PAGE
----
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Bill Thayer

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 p322  Article on p322 of

Samuel Ball Platner (as completed and revised by Thomas Ashby):
A Topographical Dictionary of Ancient Rome,
London: Oxford University Press, 1929.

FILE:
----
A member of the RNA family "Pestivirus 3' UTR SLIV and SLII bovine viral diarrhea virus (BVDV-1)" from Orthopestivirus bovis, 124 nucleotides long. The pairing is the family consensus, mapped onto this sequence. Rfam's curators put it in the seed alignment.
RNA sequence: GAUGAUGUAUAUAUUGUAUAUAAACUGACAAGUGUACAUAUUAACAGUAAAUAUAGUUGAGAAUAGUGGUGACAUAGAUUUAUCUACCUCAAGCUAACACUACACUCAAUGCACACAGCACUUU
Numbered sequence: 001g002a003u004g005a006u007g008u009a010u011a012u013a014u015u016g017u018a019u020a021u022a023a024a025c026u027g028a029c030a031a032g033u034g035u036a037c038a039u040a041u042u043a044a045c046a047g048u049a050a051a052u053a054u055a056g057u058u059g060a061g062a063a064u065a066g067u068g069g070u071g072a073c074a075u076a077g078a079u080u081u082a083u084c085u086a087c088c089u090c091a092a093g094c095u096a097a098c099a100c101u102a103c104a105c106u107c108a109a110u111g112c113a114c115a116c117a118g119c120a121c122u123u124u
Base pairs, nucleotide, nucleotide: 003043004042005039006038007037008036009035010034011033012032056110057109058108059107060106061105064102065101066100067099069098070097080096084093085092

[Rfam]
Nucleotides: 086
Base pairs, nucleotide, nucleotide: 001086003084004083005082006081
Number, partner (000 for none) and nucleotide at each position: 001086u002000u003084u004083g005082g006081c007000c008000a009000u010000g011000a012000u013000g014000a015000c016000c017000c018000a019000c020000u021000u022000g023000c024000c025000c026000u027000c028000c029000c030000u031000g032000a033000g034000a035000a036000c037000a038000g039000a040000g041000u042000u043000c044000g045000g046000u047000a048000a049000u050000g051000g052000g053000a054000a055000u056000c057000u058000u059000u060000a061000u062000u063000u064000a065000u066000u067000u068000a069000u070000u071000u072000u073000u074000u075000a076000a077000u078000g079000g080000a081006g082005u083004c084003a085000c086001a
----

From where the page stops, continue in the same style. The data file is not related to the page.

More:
Macellum: the first of the three macella known to us in Rome, situated just north of the forum. We are told that this market was burned in 210 B.C. (Liv. XXVII. 11) and rebuilt, but in 179 B.C. M. Fulvius Nobilior seems to have erected a new structure on the north-east side of the basilica Aemilia (which was built by himself and his colleague in the censor­ship), which absorbed the forum piscarium, the forum cuppedinis, and other special markets that occupied this site (Varro, LL V.146‑47; Fest. 238; Liv. XL.51). It probably consisted of a central building, which in Varro's time was a tholos in shape, surrounded with shops (Liv. loc. cit.; Varro ap. Non. 448; Altm. 73, 74). The name, like the Greek μάκελλον (Varro, LL, V.146), is thought to be Semitic in origin (Walde, s.v., but was variously explained by the Romans (Varro, loc. cit.; Fest. 125; Donat. ad Ter. Eun. 256). The entrance to the market-house was called fauces macelli (Cic. Verr. III.145; pro Quinct. 25), and a short street, the Corneta (Varro, LL V.152), led from it to the Sacra via. This market is not mentioned after the beginning of the empire, and its business was probably transferred to the other macella. In any case it must have been removed to make room for the later imperial fora (Jord. I.1.432‑436).

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